Most egg farmers in the United States will stop grinding male baby chickens to death over the next four years.
United Egg Producers, the industry group that represents 95 percent of egg producers in the country, announced Thursday that they would end the process of “culling” male chicks by 2020. Instead, they’ll use technology that determines the sex of a chicken embryo still inside an egg.
Let’s back up a minute. Why were egg producers ever grinding up newborn chicks to begin with? Basically, because they’re useless to the egg industry, explained David Coman-Hidy, executive director of The Humane League, a farm animal protection group that negotiated the agreement.
Egg farmers don’t sell off the chicks to be raised for meat, because in industrial agriculture, the breeds of chickens raised for meat and for egg production are totally different.
Egg layers are bred to be egg laying machines who can pump out hundreds of eggs each year. They’re expected to live for approximately one year, typically confined to a tiny cage. On the other hand, broilers are bred to be grotesquely large, growing to a huge size within one month — this is like having a toddler that weighs hundreds of pounds — when they are slaughtered. This leaves the male laying breed as the odd man out — too small to be really profitable to raise for meat and unable to lay eggs.”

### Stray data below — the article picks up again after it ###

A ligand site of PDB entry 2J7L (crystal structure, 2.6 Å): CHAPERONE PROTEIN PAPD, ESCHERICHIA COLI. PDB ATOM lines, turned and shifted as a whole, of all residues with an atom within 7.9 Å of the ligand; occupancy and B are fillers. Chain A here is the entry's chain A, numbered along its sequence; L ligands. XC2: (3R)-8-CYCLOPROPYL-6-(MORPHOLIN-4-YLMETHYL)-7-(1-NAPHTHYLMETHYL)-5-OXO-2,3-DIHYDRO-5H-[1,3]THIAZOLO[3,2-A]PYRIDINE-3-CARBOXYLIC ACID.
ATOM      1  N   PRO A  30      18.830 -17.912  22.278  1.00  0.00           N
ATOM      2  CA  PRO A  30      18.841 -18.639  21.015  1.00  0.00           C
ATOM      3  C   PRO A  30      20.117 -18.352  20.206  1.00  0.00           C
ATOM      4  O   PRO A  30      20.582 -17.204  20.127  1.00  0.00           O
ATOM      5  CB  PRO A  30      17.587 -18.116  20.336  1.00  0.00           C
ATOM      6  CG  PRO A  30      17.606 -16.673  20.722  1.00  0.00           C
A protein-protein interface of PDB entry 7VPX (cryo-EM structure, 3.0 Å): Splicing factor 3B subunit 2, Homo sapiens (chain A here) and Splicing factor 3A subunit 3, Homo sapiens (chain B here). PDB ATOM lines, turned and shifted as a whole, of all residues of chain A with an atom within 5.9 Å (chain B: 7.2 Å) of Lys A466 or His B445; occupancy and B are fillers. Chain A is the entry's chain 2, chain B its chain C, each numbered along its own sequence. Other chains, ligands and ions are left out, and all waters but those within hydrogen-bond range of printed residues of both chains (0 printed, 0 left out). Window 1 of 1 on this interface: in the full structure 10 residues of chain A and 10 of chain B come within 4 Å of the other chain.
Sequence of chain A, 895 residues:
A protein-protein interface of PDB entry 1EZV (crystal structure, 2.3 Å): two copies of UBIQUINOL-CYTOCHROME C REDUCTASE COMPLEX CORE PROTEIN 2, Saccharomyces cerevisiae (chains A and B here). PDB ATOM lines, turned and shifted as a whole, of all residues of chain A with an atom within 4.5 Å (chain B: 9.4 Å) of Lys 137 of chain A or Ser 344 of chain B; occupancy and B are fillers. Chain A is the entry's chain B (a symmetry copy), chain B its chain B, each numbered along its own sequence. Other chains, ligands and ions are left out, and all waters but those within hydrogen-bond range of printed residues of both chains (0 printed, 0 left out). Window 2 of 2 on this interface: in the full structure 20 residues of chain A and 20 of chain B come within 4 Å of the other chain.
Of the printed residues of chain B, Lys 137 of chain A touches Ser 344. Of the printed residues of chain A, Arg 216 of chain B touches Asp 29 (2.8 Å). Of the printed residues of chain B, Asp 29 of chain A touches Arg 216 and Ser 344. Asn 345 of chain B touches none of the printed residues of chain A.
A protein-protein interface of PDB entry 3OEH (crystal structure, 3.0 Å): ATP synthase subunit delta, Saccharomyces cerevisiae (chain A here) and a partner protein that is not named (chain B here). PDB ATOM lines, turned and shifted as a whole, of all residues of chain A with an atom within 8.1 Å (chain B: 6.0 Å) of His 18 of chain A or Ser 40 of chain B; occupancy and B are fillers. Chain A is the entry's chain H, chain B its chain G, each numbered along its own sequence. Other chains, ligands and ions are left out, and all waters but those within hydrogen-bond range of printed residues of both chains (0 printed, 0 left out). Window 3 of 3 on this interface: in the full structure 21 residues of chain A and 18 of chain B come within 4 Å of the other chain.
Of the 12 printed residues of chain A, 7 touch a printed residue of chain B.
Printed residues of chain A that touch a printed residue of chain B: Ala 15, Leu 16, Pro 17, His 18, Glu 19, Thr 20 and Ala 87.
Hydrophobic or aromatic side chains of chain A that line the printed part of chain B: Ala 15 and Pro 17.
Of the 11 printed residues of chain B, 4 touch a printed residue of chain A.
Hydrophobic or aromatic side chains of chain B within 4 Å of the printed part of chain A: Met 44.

Until now, the industry’s solution to deal with these millions of unwanted male chicks has been to throw them, typically still alive, into high-speed grinders similar to woodchippers. Sometimes instead, the chicks are suffocated, or killed via their spinal cords being severed, according to a Humane League news release about the decision.
But now United Egg Producers is pursuing an alternative called ovo-sexing, which involves sticking a needle into an egg to detect slight differences in DNA to indicate whether the hatched chick will be a male or a female. Eggs that will hatch into males can then simply be put into the egg supply chain, Coman-Hidy said.
The reason this might take until 2020 is because “the technology is not commercially available yet — but it will be soon,” according to Coman-Hidy.
Chad Gregory, United Egg Producers president and CEO, said in a press release that the group will adopt the technology “as soon as it is commercially available and economically feasible.”
While the change will spare millions and millions of male chicks from a painful death, the sad truth remains that the surviving hens largely go on to lead miserable lives in cages so small the animals can barely move. “Cage-free” eggs are a step in the right direction, but a cage-free label is no guarantee that eggs are cruelty-free.“Cage-free” hens often still live in dark, crowded barns with no windows or stimulation.
But Coman-Hidy is optimistic that these changes represent a major shift for the better in the way that people think about the animals humans use for food.
“It’s an indicator that society is coming to recognize that farmed animals have lives, they feel pain and that they matter,” he said.